Known for his cheeky smile and manic energy, Chan is a long-time staple of US cinema and the most famous Asian actor since Bruce Lee.
Thanks to action films as Shanghai Noon, Rush Hour and Kung-Fu Panda, he has built up a loyal fan base that will watch him in whatever he appears in.
So those who go into Bleeding Steel expecting traditional Chan fare, might be in for quite a surprise. Because this movie is weird.
I don’t mean that in a good way or bad way; it’s just that the main takeaway from his new flick is that it is without a doubt one of the most bizarre movies ever made.
The opening is the most similar to a standard Hollywood blockbuster, featuring a shootout, some explosions, and hand-to-hand combat.
But the rest of Bleeding Steel, which takes place in Sydney, Australia, 13 years after the opening shoot-out, is very odd.
It features a real life 39-year-old (Show Lo) acting as a 17-year-old student, Li Son, who falls for a real life 17-year-old Nancy (Ouyang Nana).
You first see Li Son as a cross-dressing prostitute, and his whole performance makes it appear as though he is trying to do an impression of all of Jackie Chan’s movies, all at once.
The villains look like they are hard-core cosplayers (people that love to play dress-up), ranging from Daft Punk to Goth.
The disappointing thing in a movie that has a cast of characters that are all over the place, is that Chan gives a fairly muted performance, rarely showing the kind of flair he is known for.
I suppose that’s because this movie is anything but typical.
It features a mechanical heart, super blood with healing qualities, a flying evil headquarters, a fight on top of the Sydney Opera House and most strangely, two roommates sleeping with their lights on.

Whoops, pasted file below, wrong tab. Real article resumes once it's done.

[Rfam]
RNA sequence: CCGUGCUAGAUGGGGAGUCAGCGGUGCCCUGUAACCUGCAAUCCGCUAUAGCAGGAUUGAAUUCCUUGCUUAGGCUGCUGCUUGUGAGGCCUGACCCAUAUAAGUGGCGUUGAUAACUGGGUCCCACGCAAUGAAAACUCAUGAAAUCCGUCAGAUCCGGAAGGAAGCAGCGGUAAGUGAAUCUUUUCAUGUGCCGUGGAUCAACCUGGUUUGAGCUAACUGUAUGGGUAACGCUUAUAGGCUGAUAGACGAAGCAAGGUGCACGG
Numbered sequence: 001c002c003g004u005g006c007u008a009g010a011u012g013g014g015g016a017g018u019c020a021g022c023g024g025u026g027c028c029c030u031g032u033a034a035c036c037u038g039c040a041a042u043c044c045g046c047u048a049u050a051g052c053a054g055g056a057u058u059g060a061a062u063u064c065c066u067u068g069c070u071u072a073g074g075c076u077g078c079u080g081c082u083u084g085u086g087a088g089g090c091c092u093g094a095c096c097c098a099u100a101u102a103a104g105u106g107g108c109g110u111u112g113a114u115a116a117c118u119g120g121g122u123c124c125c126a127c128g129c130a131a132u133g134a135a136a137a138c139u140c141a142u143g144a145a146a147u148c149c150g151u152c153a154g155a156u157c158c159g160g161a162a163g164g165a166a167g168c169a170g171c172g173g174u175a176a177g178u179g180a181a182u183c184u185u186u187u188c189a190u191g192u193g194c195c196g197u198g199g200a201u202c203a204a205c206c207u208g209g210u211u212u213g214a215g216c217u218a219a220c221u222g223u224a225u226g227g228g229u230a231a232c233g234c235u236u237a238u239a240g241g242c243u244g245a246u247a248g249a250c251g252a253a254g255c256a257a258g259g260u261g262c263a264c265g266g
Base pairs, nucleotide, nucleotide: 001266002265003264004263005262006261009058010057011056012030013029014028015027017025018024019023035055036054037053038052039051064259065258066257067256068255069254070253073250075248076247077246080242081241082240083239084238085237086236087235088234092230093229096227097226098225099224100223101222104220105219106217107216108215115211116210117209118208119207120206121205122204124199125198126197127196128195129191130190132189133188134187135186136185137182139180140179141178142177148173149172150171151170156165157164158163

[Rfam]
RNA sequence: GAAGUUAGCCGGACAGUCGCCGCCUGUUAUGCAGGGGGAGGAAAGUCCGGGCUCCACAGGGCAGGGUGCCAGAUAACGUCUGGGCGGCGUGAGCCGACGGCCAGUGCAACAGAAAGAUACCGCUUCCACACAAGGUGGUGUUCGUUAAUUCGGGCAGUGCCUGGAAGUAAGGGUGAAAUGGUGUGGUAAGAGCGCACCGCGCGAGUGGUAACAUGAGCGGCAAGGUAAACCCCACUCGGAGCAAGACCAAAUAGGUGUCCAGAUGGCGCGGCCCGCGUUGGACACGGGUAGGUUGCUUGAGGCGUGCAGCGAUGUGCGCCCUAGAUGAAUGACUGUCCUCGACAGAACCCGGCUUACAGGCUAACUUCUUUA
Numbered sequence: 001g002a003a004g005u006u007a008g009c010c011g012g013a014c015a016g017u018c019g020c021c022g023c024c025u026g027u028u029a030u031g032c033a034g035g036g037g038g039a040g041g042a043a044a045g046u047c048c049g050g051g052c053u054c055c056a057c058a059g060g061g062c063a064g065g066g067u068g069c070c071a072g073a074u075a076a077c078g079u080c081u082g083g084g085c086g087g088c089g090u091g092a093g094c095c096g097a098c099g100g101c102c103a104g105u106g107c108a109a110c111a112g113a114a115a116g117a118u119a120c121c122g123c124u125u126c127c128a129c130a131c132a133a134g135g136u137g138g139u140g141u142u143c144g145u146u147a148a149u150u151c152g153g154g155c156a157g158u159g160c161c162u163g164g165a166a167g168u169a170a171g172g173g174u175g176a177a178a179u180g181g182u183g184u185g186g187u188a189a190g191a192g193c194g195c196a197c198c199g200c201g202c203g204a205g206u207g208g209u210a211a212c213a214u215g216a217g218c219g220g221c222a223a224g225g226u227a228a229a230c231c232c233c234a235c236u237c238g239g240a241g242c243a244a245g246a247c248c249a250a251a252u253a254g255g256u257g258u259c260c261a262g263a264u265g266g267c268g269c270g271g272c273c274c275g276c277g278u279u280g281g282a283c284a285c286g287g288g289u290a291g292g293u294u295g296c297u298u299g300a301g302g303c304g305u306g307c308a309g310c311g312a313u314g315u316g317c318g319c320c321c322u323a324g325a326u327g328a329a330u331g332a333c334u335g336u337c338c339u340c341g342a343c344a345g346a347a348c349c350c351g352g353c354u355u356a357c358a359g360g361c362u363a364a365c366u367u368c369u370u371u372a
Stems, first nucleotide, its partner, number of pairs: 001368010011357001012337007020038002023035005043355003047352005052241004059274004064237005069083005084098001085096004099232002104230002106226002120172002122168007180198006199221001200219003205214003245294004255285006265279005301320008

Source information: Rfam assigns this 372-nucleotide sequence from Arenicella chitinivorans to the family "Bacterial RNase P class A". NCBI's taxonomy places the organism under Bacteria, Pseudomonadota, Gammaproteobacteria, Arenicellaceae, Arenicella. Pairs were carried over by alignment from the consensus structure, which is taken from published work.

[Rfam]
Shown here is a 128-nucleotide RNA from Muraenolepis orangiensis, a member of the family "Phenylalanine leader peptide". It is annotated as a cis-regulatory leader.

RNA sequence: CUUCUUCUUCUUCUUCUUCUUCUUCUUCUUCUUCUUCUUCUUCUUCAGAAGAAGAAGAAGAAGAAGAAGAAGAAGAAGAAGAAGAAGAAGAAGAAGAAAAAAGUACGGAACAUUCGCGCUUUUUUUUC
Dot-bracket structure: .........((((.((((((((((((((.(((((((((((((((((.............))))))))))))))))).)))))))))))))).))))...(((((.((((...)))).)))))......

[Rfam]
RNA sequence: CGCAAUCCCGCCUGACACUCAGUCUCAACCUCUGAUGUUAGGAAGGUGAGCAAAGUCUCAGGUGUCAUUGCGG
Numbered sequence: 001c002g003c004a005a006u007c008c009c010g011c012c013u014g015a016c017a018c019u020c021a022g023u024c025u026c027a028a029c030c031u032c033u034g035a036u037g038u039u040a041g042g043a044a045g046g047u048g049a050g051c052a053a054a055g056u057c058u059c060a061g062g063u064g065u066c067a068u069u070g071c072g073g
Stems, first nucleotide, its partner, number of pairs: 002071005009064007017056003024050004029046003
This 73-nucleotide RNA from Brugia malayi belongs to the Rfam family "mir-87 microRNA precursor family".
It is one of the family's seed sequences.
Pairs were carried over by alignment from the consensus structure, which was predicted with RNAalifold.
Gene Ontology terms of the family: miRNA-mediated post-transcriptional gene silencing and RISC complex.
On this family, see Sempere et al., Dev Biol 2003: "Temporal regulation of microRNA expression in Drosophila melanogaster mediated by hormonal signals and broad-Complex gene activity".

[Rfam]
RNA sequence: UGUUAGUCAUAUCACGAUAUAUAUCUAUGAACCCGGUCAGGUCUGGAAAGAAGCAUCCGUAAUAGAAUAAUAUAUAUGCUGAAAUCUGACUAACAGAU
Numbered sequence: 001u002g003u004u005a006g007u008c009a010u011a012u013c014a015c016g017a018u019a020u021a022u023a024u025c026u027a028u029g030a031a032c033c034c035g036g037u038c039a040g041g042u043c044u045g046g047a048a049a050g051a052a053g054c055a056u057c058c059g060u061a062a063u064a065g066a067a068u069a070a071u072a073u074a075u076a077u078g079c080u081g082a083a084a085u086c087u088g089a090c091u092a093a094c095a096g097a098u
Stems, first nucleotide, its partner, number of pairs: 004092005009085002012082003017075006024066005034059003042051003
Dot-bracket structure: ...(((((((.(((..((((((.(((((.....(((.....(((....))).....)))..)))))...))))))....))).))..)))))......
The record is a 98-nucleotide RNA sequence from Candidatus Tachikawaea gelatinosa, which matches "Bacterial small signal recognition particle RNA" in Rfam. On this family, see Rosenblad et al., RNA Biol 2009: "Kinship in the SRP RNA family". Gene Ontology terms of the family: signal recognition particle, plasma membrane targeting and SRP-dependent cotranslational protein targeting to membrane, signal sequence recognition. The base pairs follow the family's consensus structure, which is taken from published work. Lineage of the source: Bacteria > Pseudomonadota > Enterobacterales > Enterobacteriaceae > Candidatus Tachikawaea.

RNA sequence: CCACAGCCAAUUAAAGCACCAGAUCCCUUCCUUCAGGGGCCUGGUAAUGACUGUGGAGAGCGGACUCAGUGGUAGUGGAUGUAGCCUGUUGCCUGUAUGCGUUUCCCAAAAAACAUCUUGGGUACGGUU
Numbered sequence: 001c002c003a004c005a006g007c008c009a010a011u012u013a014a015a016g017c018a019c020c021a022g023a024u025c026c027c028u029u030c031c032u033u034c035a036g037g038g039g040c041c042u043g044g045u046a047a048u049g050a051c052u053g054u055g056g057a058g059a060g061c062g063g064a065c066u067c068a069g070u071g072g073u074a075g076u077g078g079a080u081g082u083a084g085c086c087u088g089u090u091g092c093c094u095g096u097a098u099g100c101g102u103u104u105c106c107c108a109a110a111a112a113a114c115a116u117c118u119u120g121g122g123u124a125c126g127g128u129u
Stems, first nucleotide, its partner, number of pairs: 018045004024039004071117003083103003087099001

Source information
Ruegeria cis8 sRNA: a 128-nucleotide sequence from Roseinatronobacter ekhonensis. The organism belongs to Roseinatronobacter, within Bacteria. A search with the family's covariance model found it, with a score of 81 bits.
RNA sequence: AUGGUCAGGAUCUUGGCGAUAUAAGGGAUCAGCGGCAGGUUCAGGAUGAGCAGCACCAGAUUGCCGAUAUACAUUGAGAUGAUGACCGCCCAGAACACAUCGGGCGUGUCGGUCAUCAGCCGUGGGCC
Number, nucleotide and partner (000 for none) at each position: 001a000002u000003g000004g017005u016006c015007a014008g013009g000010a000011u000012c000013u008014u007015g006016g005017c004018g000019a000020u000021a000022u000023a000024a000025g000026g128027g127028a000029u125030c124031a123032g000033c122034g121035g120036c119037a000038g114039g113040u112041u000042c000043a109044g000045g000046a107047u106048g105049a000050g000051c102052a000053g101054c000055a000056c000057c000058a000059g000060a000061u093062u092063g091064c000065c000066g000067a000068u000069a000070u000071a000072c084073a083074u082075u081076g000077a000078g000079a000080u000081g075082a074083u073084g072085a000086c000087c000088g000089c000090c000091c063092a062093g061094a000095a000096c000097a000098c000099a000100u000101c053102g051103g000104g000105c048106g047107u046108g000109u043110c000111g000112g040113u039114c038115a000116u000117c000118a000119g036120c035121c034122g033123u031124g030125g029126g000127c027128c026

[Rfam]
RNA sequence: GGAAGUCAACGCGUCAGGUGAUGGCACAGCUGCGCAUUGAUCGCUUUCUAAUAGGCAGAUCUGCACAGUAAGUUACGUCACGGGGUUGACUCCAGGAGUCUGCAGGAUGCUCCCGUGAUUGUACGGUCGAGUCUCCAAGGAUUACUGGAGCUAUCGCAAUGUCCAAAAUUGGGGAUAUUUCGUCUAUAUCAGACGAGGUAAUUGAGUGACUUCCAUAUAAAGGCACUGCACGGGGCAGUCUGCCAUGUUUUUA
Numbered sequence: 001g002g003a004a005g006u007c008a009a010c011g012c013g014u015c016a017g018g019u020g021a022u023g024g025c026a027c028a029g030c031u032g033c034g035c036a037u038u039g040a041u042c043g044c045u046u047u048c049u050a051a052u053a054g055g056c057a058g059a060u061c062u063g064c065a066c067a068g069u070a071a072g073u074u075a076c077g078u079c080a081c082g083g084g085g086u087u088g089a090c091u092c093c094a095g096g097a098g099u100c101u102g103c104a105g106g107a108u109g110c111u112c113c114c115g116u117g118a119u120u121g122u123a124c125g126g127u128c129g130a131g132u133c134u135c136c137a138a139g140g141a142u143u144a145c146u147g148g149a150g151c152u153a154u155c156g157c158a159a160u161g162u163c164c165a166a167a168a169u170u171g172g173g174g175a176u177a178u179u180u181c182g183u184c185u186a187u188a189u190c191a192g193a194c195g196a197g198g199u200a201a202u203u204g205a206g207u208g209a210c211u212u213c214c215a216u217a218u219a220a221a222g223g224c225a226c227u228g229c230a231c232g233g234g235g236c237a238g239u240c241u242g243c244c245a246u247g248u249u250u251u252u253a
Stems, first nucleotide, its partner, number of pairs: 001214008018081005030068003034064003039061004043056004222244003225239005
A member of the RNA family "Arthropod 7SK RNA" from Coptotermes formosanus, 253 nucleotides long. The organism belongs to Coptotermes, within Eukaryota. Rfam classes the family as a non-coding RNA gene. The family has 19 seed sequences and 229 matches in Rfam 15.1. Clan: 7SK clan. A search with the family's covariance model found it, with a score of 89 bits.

The director and writer, Leo Zhang, makes some unusual choices that are unintentionally funny, such as random moments of slow-mo or sped-up action, as well as having everyone act like they’re taking crazy pills.
Have you ever seen a movie where during a chase down some stairs, the pursuer intentionally slows himself down by constantly going under and over the banister unnecessarily?
What about someone falling from a plane without a parachute, presumably going at immense speeds, only to nicely bounce off another parachute to harmlessly re-create the opening credits scene in James Bond’s Skyfall?
Or have you seen someone lose their arm, only to have it grow back, and use that same arm to rip someone’s heart out?
In most movies, blatant disregard for gravity, the appearance of random characters and some very strange goings-on would make for a terrible time at the theatre.
But while Bleeding Steel is probably not a good movie in the purest sense of the word, its wacky nature makes it reasonably entertaining.
Bleeding Steel really commits to the part, making it a fun and enjoyable B-movie that for some reason features one of the biggest stars on the planet.
Because it is an Asian production there are subtitles, so if you don’t want to spend the whole time reading you may not enjoy it.
It may also be a bit too scary for children in some parts.
But if you are looking for something unique, or to turn your brain off for 90 minutes, this is the perfect solution.
Because I can guarantee that you have never seen anything like this.